The results of independent genome-wide association studies have recently been reported, describing the identification of single-nucleotide polymorphisms (SNPs) strongly associated with natural hepatitis C virus (HCV) clearance during acute infection and cure of chronic HCV infection on antiviral therapy with pegylated interferon (IFN)-α and ribavirin.1-4 These SNPs, in chromosomal region 19q13 upstream of the interleukin-28B (IL28B; IFN-λ3) gene, appear to be markers of cell responsiveness to type 1 IFNs. Nevertheless, the underlying mechanisms remain unknown. Several articles have been subsequently published that confirmed the association and provided valuable information on the predictive value of the so-called “IL28B genotype” on the outcomes of acute HCV infection, antiviral treatment of chronic infection, and recurrence of HCV infection after liver transplantation. These findings have been recently reviewed by Afdhal et al.5
To date, most of the current knowledge on HCV biology and new HCV drug development is based on in vitro studies using hepatoma cell lines, principally Huh7 cells and their derivatives. These cells are permissive for HCV entry, and harbor replication of subgenomic and genomic replicons of various genotypes, as well as the full life cycle of the genotype 2a JFH1 (Japanese fulminant hepatitis 1) infectious clone and derivatives. Nevertheless, their IL28B genotype remains uncharacterized, despite its likely effects on numerous intracellular biological processes relevant to HCV infection. We therefore genotyped the IL28B rs12979860 SNP of hepatoma cell lines used in HCV research, including Huh7, Huh7.5, Huh7.5.1, and HepG2 cells, as well as the commonly used non-hepatoma HEK293 (human embryonic kidney 293) and Hela cell lines. We used ultra-deep pyrosequencing to sequence 292 nucleotides flanking the rs12979860 locus, using a GS FLX Titanium Sequencing Kit in conjunction with a Genome Sequencer FLX (Roche Molecular Systems, Pleasanton, CA). Data was analyzed using two original in-house softwares: Pyroclass and Pyromute, with the results shown in Table 1.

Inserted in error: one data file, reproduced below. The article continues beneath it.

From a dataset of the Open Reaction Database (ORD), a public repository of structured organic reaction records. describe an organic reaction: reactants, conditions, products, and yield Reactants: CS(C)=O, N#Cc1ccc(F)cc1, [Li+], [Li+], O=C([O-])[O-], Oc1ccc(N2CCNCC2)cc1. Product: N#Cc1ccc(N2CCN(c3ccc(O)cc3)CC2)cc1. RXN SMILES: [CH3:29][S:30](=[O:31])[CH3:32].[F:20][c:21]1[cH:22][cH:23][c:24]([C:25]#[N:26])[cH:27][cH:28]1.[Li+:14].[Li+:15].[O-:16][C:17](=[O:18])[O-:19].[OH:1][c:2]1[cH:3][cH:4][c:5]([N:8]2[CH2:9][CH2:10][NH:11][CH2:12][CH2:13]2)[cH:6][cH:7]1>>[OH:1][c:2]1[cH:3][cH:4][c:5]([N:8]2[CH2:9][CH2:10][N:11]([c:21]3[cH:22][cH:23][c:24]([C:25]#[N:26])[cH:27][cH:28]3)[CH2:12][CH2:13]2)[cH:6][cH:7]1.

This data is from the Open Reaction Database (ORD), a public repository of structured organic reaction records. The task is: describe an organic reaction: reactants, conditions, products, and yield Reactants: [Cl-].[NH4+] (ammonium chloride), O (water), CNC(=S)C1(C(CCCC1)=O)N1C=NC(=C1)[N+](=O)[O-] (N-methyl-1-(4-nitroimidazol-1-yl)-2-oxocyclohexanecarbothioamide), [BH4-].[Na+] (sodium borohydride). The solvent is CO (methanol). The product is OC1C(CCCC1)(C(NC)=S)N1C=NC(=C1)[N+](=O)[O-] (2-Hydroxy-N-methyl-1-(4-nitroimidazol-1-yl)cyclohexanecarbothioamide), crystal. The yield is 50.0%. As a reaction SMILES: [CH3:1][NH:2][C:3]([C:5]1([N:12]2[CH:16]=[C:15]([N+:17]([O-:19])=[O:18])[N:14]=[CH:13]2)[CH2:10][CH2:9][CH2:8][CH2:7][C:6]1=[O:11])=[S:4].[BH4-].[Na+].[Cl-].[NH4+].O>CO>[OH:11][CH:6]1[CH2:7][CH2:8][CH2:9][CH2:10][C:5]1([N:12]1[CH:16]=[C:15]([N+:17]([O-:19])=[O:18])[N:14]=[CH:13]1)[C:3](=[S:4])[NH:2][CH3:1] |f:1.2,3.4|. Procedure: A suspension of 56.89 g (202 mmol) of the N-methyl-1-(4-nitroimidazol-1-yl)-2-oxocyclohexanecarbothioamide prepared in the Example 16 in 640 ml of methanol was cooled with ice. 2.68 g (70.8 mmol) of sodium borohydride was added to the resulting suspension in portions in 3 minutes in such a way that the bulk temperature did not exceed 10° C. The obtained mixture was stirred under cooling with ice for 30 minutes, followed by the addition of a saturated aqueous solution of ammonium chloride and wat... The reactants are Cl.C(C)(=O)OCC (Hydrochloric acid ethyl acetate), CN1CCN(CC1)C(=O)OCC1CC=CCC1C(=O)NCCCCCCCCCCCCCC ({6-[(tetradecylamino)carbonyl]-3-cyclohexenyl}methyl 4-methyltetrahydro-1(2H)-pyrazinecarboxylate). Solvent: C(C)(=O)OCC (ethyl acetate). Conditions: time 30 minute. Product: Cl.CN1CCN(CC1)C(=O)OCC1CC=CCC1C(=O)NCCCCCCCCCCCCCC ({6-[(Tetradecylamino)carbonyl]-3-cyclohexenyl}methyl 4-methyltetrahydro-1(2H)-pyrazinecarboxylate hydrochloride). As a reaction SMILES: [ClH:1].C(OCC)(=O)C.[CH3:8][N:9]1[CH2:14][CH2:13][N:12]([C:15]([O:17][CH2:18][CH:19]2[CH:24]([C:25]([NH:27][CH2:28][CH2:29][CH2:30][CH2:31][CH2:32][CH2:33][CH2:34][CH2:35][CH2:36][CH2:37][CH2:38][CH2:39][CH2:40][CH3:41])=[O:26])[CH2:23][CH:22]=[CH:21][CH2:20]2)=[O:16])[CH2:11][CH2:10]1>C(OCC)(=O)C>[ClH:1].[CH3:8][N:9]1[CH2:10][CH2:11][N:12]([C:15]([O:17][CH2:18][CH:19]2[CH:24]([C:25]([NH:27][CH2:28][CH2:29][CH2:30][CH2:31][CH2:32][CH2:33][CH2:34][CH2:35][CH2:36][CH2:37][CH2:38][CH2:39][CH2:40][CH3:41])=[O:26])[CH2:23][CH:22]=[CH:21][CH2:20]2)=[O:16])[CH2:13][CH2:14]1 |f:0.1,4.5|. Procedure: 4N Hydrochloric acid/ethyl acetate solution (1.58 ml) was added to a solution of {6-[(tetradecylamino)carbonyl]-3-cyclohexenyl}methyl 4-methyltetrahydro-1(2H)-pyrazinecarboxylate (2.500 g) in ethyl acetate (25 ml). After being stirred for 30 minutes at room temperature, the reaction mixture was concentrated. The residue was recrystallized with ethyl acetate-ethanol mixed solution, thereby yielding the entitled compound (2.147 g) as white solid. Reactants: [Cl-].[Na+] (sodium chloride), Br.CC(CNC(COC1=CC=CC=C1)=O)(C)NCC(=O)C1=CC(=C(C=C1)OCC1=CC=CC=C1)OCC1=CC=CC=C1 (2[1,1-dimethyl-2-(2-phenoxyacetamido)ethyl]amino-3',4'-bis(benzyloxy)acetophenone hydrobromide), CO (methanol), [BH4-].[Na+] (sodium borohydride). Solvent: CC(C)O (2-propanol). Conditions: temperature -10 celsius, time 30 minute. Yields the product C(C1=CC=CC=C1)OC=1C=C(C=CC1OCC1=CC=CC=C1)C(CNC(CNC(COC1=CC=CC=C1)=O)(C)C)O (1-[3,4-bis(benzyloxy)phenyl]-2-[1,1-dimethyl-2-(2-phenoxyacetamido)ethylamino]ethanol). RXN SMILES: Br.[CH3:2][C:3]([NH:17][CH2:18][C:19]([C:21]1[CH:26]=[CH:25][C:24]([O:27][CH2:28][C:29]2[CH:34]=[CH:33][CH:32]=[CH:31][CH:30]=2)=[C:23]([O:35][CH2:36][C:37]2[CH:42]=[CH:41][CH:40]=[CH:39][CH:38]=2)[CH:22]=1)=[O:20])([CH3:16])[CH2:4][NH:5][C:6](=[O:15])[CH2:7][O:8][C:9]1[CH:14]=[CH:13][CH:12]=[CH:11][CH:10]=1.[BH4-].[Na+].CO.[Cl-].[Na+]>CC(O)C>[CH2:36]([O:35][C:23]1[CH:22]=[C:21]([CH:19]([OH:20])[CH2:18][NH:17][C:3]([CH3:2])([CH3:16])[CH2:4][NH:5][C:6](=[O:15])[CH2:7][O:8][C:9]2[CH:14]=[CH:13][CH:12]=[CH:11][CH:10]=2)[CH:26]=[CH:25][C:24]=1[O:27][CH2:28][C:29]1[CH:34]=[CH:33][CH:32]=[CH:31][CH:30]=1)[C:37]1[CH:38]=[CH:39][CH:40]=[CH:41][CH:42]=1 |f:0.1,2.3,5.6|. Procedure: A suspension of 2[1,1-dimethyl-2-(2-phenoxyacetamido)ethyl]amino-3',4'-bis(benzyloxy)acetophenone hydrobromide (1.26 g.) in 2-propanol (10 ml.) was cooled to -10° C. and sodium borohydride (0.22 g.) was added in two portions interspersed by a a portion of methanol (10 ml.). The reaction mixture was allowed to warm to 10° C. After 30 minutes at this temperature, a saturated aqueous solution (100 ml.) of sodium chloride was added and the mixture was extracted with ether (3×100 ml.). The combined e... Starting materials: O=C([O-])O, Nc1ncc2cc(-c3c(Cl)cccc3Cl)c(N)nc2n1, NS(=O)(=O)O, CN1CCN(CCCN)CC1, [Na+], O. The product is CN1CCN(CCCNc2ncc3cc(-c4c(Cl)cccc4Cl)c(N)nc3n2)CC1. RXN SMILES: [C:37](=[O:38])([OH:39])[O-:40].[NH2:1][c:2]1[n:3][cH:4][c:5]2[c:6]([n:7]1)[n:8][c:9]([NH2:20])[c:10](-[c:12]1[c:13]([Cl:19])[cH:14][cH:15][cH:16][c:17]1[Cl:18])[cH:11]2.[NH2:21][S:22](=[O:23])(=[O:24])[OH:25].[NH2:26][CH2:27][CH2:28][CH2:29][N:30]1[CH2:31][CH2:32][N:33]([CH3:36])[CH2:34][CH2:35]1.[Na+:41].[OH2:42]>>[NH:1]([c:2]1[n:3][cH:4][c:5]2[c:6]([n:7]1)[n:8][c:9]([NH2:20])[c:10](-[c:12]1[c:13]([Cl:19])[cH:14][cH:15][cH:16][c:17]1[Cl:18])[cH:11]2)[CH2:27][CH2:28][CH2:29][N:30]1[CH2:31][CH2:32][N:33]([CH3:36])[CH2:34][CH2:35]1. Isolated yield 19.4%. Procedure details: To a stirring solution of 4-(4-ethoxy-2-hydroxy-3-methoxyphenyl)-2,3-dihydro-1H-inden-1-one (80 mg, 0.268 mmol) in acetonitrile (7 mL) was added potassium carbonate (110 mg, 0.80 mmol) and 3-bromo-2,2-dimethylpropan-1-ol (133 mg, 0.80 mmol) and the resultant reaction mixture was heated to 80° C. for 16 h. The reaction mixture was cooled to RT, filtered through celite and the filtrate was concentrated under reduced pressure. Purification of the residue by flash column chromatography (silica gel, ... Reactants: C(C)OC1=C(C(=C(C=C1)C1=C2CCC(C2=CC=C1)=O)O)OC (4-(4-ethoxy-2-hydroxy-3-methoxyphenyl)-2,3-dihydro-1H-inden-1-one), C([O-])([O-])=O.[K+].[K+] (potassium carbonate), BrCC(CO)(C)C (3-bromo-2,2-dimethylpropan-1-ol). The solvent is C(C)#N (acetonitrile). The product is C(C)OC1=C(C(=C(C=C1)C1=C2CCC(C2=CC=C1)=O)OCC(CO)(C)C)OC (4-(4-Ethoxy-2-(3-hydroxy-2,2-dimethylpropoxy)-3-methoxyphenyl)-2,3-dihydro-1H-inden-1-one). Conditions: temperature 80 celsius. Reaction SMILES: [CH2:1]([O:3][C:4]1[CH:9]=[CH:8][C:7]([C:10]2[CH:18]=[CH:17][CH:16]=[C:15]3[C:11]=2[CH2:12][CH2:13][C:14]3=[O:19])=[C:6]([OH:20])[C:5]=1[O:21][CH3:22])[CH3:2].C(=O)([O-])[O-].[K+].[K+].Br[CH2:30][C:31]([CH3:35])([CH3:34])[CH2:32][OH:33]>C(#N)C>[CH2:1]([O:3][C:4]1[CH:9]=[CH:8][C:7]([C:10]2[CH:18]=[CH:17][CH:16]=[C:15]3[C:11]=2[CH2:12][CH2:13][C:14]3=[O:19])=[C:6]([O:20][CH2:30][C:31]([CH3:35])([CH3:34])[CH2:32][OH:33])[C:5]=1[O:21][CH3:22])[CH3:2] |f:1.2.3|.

|Characteristic||Normal (n = 85)||NPC1L1 +/− (n = 85)||P Value|
|Age (years)||46 (38-56)||47 (39-56)||0.885|
|Body mass index (kg/m2)||30 (26-36)||30 (26-36)||0.957|
|Total cholesterol (mg/dL)||182 (152-207)||176 (154-204)||0.461|
|Triglycerides (mg/dL)||92 (68-136)||111 (74-135)||0.134|
|Glucose (mg/dL)||93 (82-104)||93 (84-101)||0.974|
|HOMA||3.0 (1.8-4.6)||3.6 (1.8-5.4)||0.614|
|AST (IU/L)||21 (17-27)||23 (17-30)||0.525|
|ALT (IU/L)||20 (15-29)||19 (15-31)||0.825|
|Ethanol intake (g/day)||0.3 (0.0-5.6)||0.4 (0.0-8.4)||0.356|
|Campesterol:lathosterol ratio||2.1 (1.4-3.4)||1.3 (0.9-2.1)||0.005|
|Statin use (%)||21||6||0.038|
|Hepatic triglyceride content (%)||3.6 (2.2-8.0)||3.6 (2.2-5.4)||0.412|
Huh7 cells and derivatives, and even two Huh7 cell lines originating from different laboratories, demonstrated different allelic frequencies. The “non-Mendelian” distribution of these polymorphisms is likely a consequence of the polyploidal nature of hepatoma cells, but may indicate the presence of multiple clonal populations arising under different environmental pressures.
Data obtained from in vitro cell culture systems may often be related to the genetic background of the cell line(s) used. Our results emphasize the need for the genetic characterization of hepatoma cell lines used for HCV research, especially when these studies involve innate immunity, IFN responsiveness, the assessment of antiviral compound efficacy, or experiments aimed at cell cure. This conclusion may be extended to a number of other in vitro experiments in which the genetic background of the cell line has an influence on the properties studied.